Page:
Is it True? The song that captured the hearts of Radio 2 listeners
“Christmas has started,” said Anita Skorgan before launching into a chilled, jazz-inflected version of “Silent Night” which achieved the near-impossible feat of giving you the feeling that you were hearing that familiar carol for the first time. It was the last number of a short set intended to showcase the UK release of a special edition of her recent album, Adventus, delivered in the opulent surroundings of the palm court at the Langham Hotel.
Skorgan’s surprised delight at the growing British interest in her work was as charming as her songs – contemplative, searching threnodies with a non-evangelistic spiritual accent that is a rare antidote to the annual rash of festive standards already descending on us.
It would be patronising to call this Skorgan’s breakthrough when has been a major star in her native Norway for more than 30 years. Yet there’s something very touching and satisfying about a successful, mature artist finding deserved but unexpected acclaim beyond their established market. And for that, she has to thank BBC broadcaster Jeremy Vine, who introduced Skorgan’s showcase and has been playing her songs for a couple of years – and listeners of his Radio 2 lunchtime show, who heard something profoundly appealing in her pure soprano and gentle melodies and wanted to know more about her. That powerful connection was crystallised in the wake of last summer’s atrocities in Oslo and Utøya, when Skorgan sang live on the show, her clear, soaring voice epitomising the dignified grief of her nation.
The Eurovision years: Anita Skorgan sings “Oliver” in Jerusalem, 1979
In fact, Anita Skorgan is no stranger to international audiences. But in helping to bring her to wider attention, Vine has succeeded where several high-profile Eurovision appearances failed. Readers whose memories stretch back to the late 1970s might recall her stalwart efforts for Norway, which included the excellent “Oliver” in 1979, a duet with her former husband Jahn Teigen and in 1988, songwriting credits for Karoline Krüger’s fifth-placed “For Vår Jord”.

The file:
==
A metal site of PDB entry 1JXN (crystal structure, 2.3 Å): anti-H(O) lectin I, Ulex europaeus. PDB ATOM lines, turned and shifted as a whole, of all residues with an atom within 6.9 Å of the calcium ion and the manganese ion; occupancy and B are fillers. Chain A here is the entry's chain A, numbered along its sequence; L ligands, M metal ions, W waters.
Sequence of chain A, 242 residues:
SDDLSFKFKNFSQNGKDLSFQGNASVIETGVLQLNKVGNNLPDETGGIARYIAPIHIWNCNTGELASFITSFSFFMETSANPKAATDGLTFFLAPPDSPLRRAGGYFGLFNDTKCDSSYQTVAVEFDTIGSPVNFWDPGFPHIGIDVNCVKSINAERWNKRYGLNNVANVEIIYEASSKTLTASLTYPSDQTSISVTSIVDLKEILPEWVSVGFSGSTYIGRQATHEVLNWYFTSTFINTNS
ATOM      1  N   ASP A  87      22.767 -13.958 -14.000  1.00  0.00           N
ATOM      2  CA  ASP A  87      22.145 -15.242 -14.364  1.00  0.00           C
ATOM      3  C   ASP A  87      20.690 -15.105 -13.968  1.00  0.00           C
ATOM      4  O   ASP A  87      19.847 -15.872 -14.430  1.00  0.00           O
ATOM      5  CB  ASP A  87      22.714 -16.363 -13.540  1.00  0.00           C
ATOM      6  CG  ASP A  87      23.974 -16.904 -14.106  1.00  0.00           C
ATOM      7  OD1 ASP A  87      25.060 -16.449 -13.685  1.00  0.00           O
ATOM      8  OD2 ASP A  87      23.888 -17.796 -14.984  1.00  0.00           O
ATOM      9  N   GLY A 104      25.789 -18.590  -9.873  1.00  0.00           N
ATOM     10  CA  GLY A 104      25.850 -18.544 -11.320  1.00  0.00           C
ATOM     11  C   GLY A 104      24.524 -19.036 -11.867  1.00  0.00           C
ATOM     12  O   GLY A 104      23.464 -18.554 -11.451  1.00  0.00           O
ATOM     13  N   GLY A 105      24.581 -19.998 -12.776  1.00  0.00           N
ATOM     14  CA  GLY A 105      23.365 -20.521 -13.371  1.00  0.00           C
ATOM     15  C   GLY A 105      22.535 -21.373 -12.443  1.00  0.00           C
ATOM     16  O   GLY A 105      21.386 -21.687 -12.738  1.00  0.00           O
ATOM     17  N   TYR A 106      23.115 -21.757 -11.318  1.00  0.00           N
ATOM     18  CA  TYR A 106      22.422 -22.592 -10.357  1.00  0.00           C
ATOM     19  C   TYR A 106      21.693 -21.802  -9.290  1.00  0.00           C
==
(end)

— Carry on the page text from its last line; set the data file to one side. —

Adventus is actually an updated and largely anglicised version of Julenatt, a 1994 album that sowed the seeds of Skorgan’s hugely popular – and groundbreaking for a pop singer – seasonal tours of traditionally sober Norwegian churches. The first track on the album – the poignant “Is it True” – is the song that captured the hearts of Jeremy Vine’s listeners, and the way she delivered it to an enraptured showcase audience showed exactly why this thoughtful, questioning and deeply personal exploration of hope struck such a chord.
Equally absorbing, “The Miracle in Me” was another performance highlight. With lyrics from the pen of Skorgan’s regular song-writing partner Kari Iveland, it interprets the story of Christ’s birth from Mary’s point of view without a hint of evangelising. Like “Peace”, in which faith bursts from uncertainty with a glorious burst of the saxophone from Tore Brunborg, and “Come With Me”, these songs are thematic rather than specifically religious.
There are a handful of traditional numbers, including a Norwegian version of “Mary’s Boy Child”, plus Lloyd Webber’s “Pie Jesu”, “Den Fattige Gud” (on which Skorgan is joined by rousing Salvation Army horn orchestra, and the sweet folk song “Et Lite Barn”, all delivered with a vocal clarity thrillingly free of artifice or schmaltz. There’s also a homage to her hero, Johan Sebastian Bach, whose first Prelude she references on “Kyrie Eleison”.
Skorgan’s voice has a beguiling honesty and underlying nordic melancholy. Rather than imposing a particular narrative, she invites you to explore a thought or a feeling with her. The result is an album that is evocative and subtly provocative. Light the candles. Christmas has started indeed.